The Confucius ideology of

By Dr. Henry Wong Meng Yeong | Sunday, September 1, 2013 at 1:03PM

When Confucius was asked about the meaning of the word (ren), he explained that is to have a universal humane love. In the analects the word also represents a moral attitude which approaches the ultimate level of goodness embracing the eight virtues discussed in the cornerstone series.

The root of this fraternal love in the analects begins with love for one parents and siblings .

This fraternal love is first nurtured at home as a child’s first contact are with his/her parents. As the child ages, his/her love for the parents is in addition defined by their respect and responsibility to them. Hence Confucius asserts that a son is not deemed filial if he merely supports his parents, for without respect, is it any different from feeding and rearing horses and dogs? Or in today’s context merely paying for your parents’ nursing home expenses?

He continues that an example of demonstrating this respect is that when our parents are alive we should not wander far from home and should notify our parents of our whereabouts. In our contemporary world with Westernized values of civil liberties and personal rights, this would be deemed an infringement of personal freedom and even be misconstrued as being controlling. This is however the code of ethics prescribed by Confucius that we love, respect and attend to our parents’ needs.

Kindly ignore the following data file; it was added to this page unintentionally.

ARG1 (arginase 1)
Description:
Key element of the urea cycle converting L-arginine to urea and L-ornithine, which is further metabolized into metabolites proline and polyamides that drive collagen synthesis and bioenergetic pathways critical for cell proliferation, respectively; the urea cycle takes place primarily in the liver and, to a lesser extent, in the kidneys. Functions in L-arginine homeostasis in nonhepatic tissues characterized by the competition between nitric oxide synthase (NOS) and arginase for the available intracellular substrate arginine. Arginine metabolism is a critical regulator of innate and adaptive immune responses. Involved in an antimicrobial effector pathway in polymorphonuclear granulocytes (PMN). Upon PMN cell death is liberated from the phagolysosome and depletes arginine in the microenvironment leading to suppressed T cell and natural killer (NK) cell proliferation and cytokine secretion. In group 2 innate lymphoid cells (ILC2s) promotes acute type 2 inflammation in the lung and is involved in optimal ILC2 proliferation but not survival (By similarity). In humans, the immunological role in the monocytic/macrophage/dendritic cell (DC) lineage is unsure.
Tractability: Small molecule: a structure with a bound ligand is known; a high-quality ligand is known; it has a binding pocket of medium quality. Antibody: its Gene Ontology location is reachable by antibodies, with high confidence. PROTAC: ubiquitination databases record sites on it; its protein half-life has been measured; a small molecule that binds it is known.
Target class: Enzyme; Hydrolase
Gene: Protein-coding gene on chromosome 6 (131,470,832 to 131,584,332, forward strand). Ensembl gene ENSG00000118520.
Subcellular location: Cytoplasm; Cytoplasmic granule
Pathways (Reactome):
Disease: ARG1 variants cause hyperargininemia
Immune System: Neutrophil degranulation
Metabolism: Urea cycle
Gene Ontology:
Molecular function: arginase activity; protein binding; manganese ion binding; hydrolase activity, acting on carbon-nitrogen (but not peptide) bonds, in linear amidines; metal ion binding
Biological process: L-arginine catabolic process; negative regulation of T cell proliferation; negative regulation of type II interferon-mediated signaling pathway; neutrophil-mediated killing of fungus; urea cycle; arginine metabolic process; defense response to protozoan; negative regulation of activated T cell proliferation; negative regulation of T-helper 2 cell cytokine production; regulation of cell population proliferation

If the Ten Commandments in the Bible could be summarized in one word, it would be respect. Respect for God, your parents, your wife, your neighbor’s property, his wife, his servants and livestock. The only commandment with a promise attached to it is that one should honor one’s parents that one may live long in the land.

If parents expect their children to be filial, Confucius expects them in turn to be filial to their own parents. Leading by example is to have no disparity between what they say (to their children about being filial) and what they do (for their parents). This is the proof of one’s truthfulness and sincerity.

The discussion continues…